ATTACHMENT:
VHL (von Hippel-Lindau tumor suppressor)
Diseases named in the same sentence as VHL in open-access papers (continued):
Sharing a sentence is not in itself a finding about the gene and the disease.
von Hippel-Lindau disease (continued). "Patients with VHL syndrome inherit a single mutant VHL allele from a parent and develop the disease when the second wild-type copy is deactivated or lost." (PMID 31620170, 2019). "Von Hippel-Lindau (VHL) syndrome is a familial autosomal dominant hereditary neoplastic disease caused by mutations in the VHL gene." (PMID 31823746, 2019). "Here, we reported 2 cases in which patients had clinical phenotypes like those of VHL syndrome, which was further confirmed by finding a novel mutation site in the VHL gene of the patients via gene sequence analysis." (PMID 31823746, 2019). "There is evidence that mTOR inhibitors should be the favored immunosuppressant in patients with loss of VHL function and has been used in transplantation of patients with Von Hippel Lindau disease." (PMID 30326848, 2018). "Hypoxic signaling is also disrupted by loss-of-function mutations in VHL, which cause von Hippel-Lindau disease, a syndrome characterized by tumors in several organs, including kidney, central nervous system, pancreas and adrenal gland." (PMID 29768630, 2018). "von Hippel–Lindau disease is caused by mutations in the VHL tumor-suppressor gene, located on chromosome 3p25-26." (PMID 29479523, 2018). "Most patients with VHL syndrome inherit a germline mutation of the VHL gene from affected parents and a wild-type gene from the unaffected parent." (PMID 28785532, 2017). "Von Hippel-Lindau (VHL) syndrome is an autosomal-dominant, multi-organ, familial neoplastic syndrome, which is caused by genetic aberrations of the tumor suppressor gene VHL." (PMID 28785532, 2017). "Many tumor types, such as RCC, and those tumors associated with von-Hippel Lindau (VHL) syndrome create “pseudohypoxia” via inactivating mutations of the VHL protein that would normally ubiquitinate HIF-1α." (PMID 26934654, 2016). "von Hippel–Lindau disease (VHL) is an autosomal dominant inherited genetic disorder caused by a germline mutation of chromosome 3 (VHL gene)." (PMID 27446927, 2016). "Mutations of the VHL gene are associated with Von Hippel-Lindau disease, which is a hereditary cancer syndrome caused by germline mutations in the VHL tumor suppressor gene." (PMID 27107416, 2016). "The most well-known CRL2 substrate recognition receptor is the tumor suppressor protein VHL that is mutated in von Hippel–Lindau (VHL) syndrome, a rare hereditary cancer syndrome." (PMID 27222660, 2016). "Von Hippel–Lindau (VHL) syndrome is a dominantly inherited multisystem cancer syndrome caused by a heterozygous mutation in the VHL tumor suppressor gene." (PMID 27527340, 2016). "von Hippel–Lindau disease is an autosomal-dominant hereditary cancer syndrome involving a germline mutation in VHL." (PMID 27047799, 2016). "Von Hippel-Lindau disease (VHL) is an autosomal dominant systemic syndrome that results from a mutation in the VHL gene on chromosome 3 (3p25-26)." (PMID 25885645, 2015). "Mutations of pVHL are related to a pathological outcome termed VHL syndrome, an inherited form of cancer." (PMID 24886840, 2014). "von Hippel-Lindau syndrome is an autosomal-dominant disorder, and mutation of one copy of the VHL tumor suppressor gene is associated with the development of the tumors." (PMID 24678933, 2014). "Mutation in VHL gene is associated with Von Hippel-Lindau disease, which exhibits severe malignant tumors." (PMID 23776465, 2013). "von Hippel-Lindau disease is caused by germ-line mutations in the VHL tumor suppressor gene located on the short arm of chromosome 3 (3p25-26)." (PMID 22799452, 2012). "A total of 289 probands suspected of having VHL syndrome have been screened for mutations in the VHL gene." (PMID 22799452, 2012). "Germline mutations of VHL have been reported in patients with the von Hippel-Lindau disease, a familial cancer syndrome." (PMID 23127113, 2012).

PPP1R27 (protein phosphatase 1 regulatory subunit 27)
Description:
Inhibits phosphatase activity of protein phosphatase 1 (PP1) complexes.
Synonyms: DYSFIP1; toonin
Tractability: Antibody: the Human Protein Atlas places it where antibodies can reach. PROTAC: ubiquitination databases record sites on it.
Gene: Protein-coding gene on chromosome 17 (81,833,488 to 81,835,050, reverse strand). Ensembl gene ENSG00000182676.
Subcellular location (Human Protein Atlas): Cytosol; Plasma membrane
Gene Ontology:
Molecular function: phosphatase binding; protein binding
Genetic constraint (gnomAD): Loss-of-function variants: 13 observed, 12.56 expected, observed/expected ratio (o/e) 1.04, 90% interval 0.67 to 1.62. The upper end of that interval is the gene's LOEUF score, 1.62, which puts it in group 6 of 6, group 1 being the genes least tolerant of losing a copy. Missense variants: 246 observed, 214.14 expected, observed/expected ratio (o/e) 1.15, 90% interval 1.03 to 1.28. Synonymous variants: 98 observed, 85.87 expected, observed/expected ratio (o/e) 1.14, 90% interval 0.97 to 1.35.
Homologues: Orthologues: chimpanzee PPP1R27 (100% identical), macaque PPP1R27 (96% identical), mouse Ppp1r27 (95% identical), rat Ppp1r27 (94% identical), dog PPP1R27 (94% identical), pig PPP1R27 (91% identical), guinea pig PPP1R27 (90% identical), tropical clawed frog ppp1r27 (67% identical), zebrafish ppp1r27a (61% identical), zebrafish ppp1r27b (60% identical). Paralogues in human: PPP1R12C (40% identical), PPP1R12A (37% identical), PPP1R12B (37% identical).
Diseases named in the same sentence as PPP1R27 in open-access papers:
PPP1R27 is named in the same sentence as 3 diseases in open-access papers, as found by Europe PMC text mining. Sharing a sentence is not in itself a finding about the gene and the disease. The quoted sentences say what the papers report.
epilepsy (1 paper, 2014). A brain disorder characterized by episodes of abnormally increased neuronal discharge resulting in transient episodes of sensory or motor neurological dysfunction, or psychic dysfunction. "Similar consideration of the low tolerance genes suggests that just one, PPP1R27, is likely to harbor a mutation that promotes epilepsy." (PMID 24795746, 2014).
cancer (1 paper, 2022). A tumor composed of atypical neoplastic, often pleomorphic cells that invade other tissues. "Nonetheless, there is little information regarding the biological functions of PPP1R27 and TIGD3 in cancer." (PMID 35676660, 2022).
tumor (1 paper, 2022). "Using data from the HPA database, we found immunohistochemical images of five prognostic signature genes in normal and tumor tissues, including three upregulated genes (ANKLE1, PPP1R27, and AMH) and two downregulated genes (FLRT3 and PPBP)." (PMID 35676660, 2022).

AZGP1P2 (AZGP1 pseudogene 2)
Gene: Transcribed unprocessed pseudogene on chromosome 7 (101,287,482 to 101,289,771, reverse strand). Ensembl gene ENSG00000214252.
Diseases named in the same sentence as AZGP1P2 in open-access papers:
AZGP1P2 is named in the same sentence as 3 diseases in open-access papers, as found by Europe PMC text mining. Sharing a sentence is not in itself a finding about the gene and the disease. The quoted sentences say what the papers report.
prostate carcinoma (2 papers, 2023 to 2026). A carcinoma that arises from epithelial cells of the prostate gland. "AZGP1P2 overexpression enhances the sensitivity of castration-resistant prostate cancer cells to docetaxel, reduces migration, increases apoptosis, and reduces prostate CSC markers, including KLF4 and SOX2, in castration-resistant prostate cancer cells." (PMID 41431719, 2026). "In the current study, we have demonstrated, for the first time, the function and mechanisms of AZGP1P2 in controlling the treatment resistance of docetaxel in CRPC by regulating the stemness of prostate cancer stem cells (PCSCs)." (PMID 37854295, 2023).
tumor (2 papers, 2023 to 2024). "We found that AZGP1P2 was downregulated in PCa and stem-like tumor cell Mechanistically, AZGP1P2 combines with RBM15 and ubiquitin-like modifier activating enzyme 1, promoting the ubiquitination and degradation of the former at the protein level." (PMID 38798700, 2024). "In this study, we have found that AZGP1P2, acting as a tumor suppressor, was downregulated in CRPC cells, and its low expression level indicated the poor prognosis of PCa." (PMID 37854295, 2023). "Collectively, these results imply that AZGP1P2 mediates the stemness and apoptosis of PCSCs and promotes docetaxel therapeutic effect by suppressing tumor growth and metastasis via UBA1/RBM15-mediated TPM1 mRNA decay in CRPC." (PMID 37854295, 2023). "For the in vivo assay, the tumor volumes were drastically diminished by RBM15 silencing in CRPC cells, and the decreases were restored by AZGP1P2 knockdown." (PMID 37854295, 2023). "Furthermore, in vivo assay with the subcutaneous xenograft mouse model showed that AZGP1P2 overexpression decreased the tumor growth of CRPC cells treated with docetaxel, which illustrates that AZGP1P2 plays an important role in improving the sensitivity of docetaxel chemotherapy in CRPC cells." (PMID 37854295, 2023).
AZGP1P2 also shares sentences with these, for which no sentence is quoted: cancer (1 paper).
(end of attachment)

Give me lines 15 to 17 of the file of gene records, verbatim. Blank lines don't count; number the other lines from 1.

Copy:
Homologues: Orthologues: chimpanzee PPP1R27 (100% identical), macaque PPP1R27 (96% identical), mouse Ppp1r27 (95% identical), rat Ppp1r27 (94% identical), dog PPP1R27 (94% identical), pig PPP1R27 (91% identical), guinea pig PPP1R27 (90% identical), tropical clawed frog ppp1r27 (67% identical), zebrafish ppp1r27a (61% identical), zebrafish ppp1r27b (60% identical). Paralogues in human: PPP1R12C (40% identical), PPP1R12A (37% identical), PPP1R12B (37% identical).
Diseases named in the same sentence as PPP1R27 in open-access papers:
PPP1R27 is named in the same sentence as 3 diseases in open-access papers, as found by Europe PMC text mining. Sharing a sentence is not in itself a finding about the gene and the disease. The quoted sentences say what the papers report.